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NATO seeking 2,000 more troops for Afghanistan force

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KABUL |

Coalition officials said nearly half will be trainers for the rapidly expanding Afghan security forces and will include troops trained to neutralize roadside bombs that have been responsible for about 60 percent of the 2,000 allied deaths in the nearly nine-year war.

The officials, who spoke on the condition of anonymity because they were not supposed to talk about the issue with the news media, said the NATO-led command had been asking for the troops even before Army Gen. David H. Petraeus assumed command here in July.

Gen. Petraeus recently renewed that request with the NATO command in Brussels. The alliance has had trouble raising more troops for the war effort, with at least 450 training slots still unfilled after more than a year.

With casualties rising, the war has become deeply unpopular in many of NATO's 28 member countries, suggesting the additional forces will have to come from the United States. In Europe, polls show the majority of voters consider it an unnecessary drain on finances at a time of sharp cuts in public spending and other austerity measures.

An additional 30,000 U.S. service members have already been sent to Afghanistan as part of a surge aimed at finally suppressing the Taliban insurgency, which has already claimed the lives of more than 1,100 American troops. NATO announced that an American service member was killed Sunday in eastern Afghanistan.

The additional trainers are considered essential to meeting the goal of increasing Afghanistan's army and police from the current 300,000 members to 400,000 by next year, when the drawdown of international troops is expected to start.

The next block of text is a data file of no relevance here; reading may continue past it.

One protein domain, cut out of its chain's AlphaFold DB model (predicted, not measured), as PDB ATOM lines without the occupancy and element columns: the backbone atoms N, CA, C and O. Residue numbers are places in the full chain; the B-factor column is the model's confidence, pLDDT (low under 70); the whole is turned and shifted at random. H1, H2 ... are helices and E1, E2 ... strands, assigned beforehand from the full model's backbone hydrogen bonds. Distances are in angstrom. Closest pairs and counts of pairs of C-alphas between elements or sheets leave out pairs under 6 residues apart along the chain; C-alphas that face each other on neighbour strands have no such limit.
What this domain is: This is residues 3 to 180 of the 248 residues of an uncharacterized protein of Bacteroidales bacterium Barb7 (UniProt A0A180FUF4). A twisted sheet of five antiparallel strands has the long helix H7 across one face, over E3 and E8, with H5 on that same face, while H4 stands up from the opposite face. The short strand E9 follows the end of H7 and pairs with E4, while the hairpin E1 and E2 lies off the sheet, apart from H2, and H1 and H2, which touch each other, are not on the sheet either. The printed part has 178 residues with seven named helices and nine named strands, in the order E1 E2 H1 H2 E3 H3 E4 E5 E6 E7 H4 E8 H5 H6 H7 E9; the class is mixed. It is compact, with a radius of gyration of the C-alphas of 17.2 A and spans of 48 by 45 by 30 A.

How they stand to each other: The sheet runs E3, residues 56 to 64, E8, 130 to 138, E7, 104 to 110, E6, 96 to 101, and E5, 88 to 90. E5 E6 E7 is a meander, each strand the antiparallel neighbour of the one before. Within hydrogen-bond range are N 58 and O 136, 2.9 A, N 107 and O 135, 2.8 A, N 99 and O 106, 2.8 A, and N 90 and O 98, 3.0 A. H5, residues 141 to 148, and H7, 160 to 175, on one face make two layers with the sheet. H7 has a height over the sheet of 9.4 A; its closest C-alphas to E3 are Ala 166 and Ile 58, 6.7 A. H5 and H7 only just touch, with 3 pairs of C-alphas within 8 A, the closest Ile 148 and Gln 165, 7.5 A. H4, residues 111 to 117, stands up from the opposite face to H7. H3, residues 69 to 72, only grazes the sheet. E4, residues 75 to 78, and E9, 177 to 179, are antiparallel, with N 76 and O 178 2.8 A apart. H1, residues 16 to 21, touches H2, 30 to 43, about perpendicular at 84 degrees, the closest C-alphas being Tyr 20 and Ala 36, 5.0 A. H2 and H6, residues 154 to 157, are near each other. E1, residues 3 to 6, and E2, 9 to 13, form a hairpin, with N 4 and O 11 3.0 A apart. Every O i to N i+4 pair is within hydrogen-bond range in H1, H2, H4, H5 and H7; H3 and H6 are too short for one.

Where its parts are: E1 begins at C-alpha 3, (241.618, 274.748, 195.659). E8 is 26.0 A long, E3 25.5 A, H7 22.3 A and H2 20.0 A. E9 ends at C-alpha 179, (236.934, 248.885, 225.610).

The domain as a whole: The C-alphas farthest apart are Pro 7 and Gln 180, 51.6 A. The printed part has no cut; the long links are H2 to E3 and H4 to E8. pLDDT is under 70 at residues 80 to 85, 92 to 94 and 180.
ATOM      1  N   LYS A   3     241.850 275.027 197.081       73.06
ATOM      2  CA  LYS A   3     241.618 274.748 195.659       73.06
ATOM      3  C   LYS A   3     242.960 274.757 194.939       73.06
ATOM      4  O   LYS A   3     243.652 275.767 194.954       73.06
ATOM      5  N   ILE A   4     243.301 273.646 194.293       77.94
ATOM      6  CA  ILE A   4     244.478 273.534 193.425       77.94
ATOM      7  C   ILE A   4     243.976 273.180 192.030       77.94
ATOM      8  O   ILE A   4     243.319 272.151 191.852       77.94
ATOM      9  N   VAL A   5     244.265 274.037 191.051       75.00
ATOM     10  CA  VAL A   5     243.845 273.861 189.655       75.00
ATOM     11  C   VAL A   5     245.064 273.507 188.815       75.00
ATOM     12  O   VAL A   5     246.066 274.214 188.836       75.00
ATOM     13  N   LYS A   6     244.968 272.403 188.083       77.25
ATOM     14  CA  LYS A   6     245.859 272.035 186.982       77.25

One of the officials said the new trainers were needed to staff new schools for combat-support and service-support specialties to enable the transition of responsibility to the Afghan forces.

NATO officials have said the extra instructors are hard to find because none of the member states has large numbers of such specialists available for assignment to Afghanistan.

Another NATO official said the renewed request for more trainers and explosives-disposal experts was part of a routine review of force requirements.

"There is an ongoing discussion on possible additional resources needed to continue supporting the efforts under way," she said.

Also Monday, several hundred Afghans shouted anti-American slogans and "death" to President Obama to protest plans by a Florida church to burn the Islamic holy book the Koran on Saturday to mark the Sept. 11, 2001, terrorist attacks in the United States that provoked the Afghan war.

The crowd listened to fiery speeches from members of parliament, provincial council deputies, and Islamic clerics who criticized the U.S. and demanded the withdrawal of foreign troops from the country. Some threw rocks when a U.S. military convoy passed, but speakers shouted at them to stop and told police to arrest anyone who disobeyed.

The Gainesville, Fla.-based Dove World Outreach Center announced plans to burn copies of the Koran on church grounds but has been denied a permit to set a bonfire. The church, which made headlines last year after distributing T-shirts that said "Islam is of the Devil," has vowed to proceed with the burning.

"We know this is not just the decision of a church. It is the decision of the president and the entire United States," said Abdul Shakoor, an 18-year-old high school student who said he joined the protest after hearing neighborhood gossip about the Koran burning.

The U.S. Embassy in Kabul issued a statement condemning Dove World Outreach Center's plans, saying Washington was "deeply concerned about deliberate attempts to offend members of religious or ethnic groups."

Protesters who had gathered in front of Kabul's Milad ul-Nabi mosque raised placards and flags emblazoned with slogans calling for the death of Mr. Obama, while police looked on. They burned American flags and a cardboard effigy of Dove World Outreach Center's pastor, Terry Jones, before dispersing peacefully.

Muslims consider the Koran to be the word of God and demand it, along with any printed material containing its verses or the name of Allah or the Prophet Muhammad, be treated with the utmost respect. Any intentional damage or show of disrespect to the Koran is considered deeply offensive.

In 2005, 15 people died and scores were wounded in riots in Afghanistan sparked by a story in Newsweek magazine alleging that interrogators at the U.S. detention center in Guantanamo Bay, Cuba, placed copies of the Koran in washrooms and had flushed one down the toilet to get inmates to talk. Newsweek later retracted the story.

Copyright 2014 The Associated Press. All rights reserved. This material may not be published, broadcast, rewritten or redistributed.

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